I am working on updating an old website which uses font tags, to use CSS. The old HTML uses numeric font sizes (1-7) like this:

<font size="4">Some text</font>

What are the equivalent CSS sizes (in px, em, etc.) for these legacy font tag sizes?

up vote 12 down vote accepted

from W3C


size = cdata [CN] Deprecated.

This attribute sets the size of the font. Possible values:

  • An integer between 1 and 7. This sets the font to some fixed size, whose rendering depends on the user agent. Not all user agents may
    render all seven sizes.
  • A relative increase in font size. The value "+1" means one size larger. The value "-3" means three sizes smaller. All sizes belong to the scale of 1 to 7.

front this peice you could clearly see that equivalent to size will be large or x-large .. etc

explanation :

<font size="3"> is just as if you used font-size: medium ;

<font size="4"> is just as if you used font-size: large ;

<font size="5"> is just as if you used font-size: x-large ;

<font size="6"> is just as if you used font-size: xx-large ;

<font size="7"> is just as if you used font-size: -webkit-xxx-large;

update :

i think i have got it wrong the first time it's not em's (although they work similarly). please see the update :)

  • What about size=1 and size=2? Don't they have an equivalent? – lukas84 Jun 14 at 15:58

xx-small, x-small, small, medium, large, x-large, xx-large A set of absolute size keywords based on the user's default font size (which is medium). Similar to presentational HTML's through where the user's default font size is .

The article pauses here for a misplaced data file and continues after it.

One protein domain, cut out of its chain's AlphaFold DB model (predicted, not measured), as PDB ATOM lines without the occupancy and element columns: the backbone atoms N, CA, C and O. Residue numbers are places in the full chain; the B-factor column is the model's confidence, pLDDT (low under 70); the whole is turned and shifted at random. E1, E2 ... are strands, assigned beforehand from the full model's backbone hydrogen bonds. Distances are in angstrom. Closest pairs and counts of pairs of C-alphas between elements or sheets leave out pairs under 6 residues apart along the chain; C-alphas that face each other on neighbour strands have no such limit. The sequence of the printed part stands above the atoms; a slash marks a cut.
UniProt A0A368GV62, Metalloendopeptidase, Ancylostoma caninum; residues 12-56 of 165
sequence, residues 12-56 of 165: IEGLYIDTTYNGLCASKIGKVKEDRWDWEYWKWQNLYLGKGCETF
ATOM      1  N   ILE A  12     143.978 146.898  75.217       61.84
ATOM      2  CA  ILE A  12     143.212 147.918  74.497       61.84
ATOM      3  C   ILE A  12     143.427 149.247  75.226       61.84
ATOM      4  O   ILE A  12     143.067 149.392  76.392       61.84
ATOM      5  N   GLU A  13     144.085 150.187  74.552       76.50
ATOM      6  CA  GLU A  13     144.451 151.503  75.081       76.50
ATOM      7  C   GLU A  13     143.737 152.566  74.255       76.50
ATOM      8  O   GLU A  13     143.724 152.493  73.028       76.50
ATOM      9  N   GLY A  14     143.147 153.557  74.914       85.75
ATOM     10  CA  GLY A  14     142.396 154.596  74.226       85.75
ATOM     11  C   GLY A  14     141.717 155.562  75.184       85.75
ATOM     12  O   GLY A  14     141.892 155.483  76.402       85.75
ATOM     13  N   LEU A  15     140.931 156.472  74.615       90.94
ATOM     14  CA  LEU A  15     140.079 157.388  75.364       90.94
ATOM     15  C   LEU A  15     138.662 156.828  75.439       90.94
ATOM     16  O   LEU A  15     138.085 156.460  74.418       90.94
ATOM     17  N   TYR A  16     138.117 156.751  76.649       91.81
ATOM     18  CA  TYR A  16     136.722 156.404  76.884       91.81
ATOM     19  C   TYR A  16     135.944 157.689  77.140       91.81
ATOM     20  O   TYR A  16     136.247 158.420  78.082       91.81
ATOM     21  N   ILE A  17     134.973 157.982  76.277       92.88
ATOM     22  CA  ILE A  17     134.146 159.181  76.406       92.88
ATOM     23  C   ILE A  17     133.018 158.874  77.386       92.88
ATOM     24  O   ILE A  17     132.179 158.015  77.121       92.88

/* <absolute-size> values */
font-size: xx-small  
font-size: x-small /* <font size="1"> */
font-size: small /* <font size="2"> */
font-size: medium /* <font size="3"> */
font-size: large /* <font size="4"> */
font-size: x-large /* <font size="5"> */
font-size: xx-large /* <font size="6"> */
font-size: -webkit-xxx-large; /* <font size="7"> */


There is no defined mapping in approved specifications. HTML specifications do not say that what the values in <font size=...> mean; they are just a browser-dependent scale of sizes (and could all map to a single size). Similarly, CSS specifications do not define the meanings of font-size keyword values as absolute sizes or in HTML terms.

HTML5 CR, which is work in progress, suggests a specific mapping, except that it does not define the CSS counterpart of xxx-large; it just describes it as being a value that “is a non-CSS value used here to indicate a font size 50% larger than 'xx-large'”.

It is generally not useful to look for the mapping. For legacy pages, which might rely on some specific values for font size, just let them be. There is no point in trying to modernize them, e.g. by switching from presentational HTML to CSS. For new pages, the crucial question is what font sizes suit your needs, and for them, you had better forget <font size> entirely.

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